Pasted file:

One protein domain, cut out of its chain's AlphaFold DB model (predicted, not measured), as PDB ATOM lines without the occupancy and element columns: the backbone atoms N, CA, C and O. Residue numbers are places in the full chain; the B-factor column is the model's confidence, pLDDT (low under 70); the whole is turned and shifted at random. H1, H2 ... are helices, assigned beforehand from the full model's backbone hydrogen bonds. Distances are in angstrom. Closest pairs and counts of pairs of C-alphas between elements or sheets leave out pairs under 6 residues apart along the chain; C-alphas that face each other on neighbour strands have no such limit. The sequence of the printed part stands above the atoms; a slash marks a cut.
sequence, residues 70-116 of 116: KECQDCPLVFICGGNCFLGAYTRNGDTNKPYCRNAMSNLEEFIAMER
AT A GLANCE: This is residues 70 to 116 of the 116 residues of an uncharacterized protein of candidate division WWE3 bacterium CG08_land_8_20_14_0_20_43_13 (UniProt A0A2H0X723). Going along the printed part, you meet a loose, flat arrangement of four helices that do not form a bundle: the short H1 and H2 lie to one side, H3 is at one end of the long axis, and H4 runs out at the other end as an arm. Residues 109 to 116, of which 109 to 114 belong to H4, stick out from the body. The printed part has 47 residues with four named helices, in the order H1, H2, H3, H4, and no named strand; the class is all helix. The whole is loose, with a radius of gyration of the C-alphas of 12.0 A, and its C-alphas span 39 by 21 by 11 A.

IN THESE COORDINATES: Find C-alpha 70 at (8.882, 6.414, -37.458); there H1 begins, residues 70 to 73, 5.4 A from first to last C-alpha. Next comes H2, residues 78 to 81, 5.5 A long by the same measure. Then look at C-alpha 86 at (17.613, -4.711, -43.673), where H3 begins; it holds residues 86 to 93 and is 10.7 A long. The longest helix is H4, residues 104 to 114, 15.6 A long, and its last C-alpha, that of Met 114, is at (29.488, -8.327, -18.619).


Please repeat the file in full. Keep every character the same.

One protein domain, cut out of its chain's AlphaFold DB model (predicted, not measured), as PDB ATOM lines without the occupancy and element columns: the backbone atoms N, CA, C and O. Residue numbers are places in the full chain; the B-factor column is the model's confidence, pLDDT (low under 70); the whole is turned and shifted at random. H1, H2 ... are helices, assigned beforehand from the full model's backbone hydrogen bonds. Distances are in angstrom. Closest pairs and counts of pairs of C-alphas between elements or sheets leave out pairs under 6 residues apart along the chain; C-alphas that face each other on neighbour strands have no such limit. The sequence of the printed part stands above the atoms; a slash marks a cut.
sequence, residues 70-116 of 116: KECQDCPLVFICGGNCFLGAYTRNGDTNKPYCRNAMSNLEEFIAMER
AT A GLANCE: This is residues 70 to 116 of the 116 residues of an uncharacterized protein of candidate division WWE3 bacterium CG08_land_8_20_14_0_20_43_13 (UniProt A0A2H0X723). Going along the printed part, you meet a loose, flat arrangement of four helices that do not form a bundle: the short H1 and H2 lie to one side, H3 is at one end of the long axis, and H4 runs out at the other end as an arm. Residues 109 to 116, of which 109 to 114 belong to H4, stick out from the body. The printed part has 47 residues with four named helices, in the order H1, H2, H3, H4, and no named strand; the class is all helix. The whole is loose, with a radius of gyration of the C-alphas of 12.0 A, and its C-alphas span 39 by 21 by 11 A.

IN THESE COORDINATES: Find C-alpha 70 at (8.882, 6.414, -37.458); there H1 begins, residues 70 to 73, 5.4 A from first to last C-alpha. Next comes H2, residues 78 to 81, 5.5 A long by the same measure. Then look at C-alpha 86 at (17.613, -4.711, -43.673), where H3 begins; it holds residues 86 to 93 and is 10.7 A long. The longest helix is H4, residues 104 to 114, 15.6 A long, and its last C-alpha, that of Met 114, is at (29.488, -8.327, -18.619).